The other day, I was indulging in one of my absolute favorite workday activities: skyping with another paleobotanist. Being a professor in a small to medium department can make you feel scientifically isolated sometimes. They hired you because no one could teach that discipline, and therefore while your co-workers may be lovely people, you can’t talk to them about new and exciting developments in your field. So, Dr. Regan Dunn and I were happily filling each other in on the progress of our various research projects. I happened to mention that one of my Master’s students would be doing his fieldwork in Oregon this summer. After going over exactly where (middle of nowhere) and what formation (hasn’t been formally named), Regan said, “Yeah, I’ve collected some leaf fossils there. I’ll send you pictures and also my field notes.”
My reaction: Duh! Of course Regan’s been there. I’m pretty sure there is no place in the northwestern US that she hasn’t done paleobotanical fieldwork. Now, let me pick her brain for as many more good field sites as possible before she hangs up on me!
Regan has already had a diverse career in paleobotany. In between her academic degrees, she worked for the Denver Museum of Nature and Science and was the paleobotanist at John Day Fossil Beds National Monument. She’s studied fossil pollen, leaves, bug bites on leaves, and most recently phytoliths (this is a test – did you learn what that means in a previous blog?). Regan’s PhD work is a critical component of a larger collaborative study investigating how climate change and extinction events affected vegetation structure in Patagonia between 40 and 18 million years ago. Patagonia has an excellent vertebrate fossil record, and better interpretations of vegetation change would also allow paleontologists to look for coevolution between plants and animals.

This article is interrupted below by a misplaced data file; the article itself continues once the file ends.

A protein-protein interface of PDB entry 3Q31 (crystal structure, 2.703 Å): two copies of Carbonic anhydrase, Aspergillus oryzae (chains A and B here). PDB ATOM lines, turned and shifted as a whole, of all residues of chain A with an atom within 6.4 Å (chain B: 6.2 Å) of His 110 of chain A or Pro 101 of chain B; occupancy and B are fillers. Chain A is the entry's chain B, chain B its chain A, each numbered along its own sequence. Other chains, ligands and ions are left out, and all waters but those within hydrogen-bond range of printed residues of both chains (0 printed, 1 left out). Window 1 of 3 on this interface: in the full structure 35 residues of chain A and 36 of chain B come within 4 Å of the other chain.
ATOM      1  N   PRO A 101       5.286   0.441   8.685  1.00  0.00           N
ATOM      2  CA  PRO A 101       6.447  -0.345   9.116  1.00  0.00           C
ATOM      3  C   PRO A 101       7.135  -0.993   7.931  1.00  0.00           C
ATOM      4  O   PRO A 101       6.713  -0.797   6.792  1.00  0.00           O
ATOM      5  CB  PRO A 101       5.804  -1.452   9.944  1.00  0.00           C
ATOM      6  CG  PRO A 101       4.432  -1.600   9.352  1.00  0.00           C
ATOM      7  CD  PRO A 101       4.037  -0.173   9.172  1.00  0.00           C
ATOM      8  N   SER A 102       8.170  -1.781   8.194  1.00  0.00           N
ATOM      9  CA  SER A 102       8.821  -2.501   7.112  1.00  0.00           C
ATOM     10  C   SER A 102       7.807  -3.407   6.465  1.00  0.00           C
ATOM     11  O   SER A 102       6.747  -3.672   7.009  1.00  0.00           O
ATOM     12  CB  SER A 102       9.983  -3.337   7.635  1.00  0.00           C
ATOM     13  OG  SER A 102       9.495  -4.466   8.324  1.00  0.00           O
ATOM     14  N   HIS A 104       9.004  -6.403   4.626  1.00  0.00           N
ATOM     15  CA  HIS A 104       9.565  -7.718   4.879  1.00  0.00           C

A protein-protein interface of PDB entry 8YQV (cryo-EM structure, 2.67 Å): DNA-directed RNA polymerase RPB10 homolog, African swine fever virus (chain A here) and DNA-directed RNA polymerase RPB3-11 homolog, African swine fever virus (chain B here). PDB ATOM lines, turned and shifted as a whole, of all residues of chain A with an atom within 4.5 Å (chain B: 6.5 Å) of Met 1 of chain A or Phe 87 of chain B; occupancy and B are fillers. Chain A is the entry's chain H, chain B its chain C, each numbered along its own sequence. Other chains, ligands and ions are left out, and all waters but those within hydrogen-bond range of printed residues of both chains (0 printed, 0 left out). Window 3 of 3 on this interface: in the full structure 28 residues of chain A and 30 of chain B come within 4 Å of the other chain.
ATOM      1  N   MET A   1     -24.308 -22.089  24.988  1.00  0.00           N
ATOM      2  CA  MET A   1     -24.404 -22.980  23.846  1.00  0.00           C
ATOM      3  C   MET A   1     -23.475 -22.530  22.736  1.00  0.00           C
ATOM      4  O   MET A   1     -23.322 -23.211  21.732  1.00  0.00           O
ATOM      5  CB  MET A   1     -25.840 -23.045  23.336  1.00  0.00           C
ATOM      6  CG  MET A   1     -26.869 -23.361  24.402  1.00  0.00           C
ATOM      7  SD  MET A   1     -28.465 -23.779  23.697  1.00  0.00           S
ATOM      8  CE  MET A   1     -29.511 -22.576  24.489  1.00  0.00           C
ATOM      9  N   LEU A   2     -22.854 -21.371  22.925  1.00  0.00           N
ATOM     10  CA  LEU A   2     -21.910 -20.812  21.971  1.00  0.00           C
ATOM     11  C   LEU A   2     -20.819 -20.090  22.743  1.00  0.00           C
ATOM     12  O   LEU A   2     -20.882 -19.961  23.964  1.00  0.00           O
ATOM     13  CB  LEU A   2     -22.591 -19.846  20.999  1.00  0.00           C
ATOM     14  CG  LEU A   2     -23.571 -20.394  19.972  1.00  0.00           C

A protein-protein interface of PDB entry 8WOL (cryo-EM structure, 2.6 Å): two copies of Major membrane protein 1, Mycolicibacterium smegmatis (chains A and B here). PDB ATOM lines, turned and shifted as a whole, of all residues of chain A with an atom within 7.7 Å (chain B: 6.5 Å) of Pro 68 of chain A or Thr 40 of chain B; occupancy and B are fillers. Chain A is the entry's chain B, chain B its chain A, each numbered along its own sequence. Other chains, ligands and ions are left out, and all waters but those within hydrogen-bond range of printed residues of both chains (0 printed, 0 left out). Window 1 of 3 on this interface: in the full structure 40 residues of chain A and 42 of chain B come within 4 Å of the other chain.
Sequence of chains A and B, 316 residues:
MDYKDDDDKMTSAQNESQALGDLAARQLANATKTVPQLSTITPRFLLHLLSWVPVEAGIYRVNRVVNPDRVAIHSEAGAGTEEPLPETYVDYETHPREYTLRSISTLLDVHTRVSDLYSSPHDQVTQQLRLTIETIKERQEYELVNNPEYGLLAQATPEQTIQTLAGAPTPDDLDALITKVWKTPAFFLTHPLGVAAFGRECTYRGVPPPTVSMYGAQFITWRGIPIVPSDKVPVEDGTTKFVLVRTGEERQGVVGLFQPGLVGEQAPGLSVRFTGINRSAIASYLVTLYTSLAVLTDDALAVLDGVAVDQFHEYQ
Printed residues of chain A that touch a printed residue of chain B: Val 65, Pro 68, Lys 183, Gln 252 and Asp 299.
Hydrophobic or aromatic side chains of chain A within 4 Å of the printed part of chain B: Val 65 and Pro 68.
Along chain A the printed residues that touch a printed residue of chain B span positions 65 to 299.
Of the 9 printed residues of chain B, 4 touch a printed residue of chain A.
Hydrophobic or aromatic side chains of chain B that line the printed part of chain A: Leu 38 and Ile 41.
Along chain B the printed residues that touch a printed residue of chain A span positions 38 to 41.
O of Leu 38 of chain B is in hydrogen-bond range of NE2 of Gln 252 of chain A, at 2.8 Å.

However, before the fossil record can be interpreted, modern analogs are needed. This took Regan to Costa Rica, where she could sample from all sorts of ecosystems (tropical rainforest, dry tropical forest, grassland, swamp) without having to travel very far. At each of over 200 sample sites, Regan set up a tripod and used a fisheye lens to get a hemispherical photograph of the forest above her. She then collected a soil sample directly below the tripod. Back in the lab, Regan isolated the phytoliths (those teeny-tiny, glassy microfossils that record the plant cell shape) using a series of chemical baths and measured how much the edges undulate. Studies of several living plants have shown that leaves exposed to full sunlight conditions have cell walls with less undulation (waviness) than leaves that develop in shady conditions. Regan’s goal was to find a correlation between amount of phytolith undulation and tree cover as quantified from her photographs. We’re all anxiously awaiting the publication of Regan’s results, and hoping we can apply it to our own fossil sites!
Watch a short movie in which Regan describes her work in Costa Rica and Patagonia at: https://www.burkemuseum.org/paleontology/feature_browse/fossil_plant_remains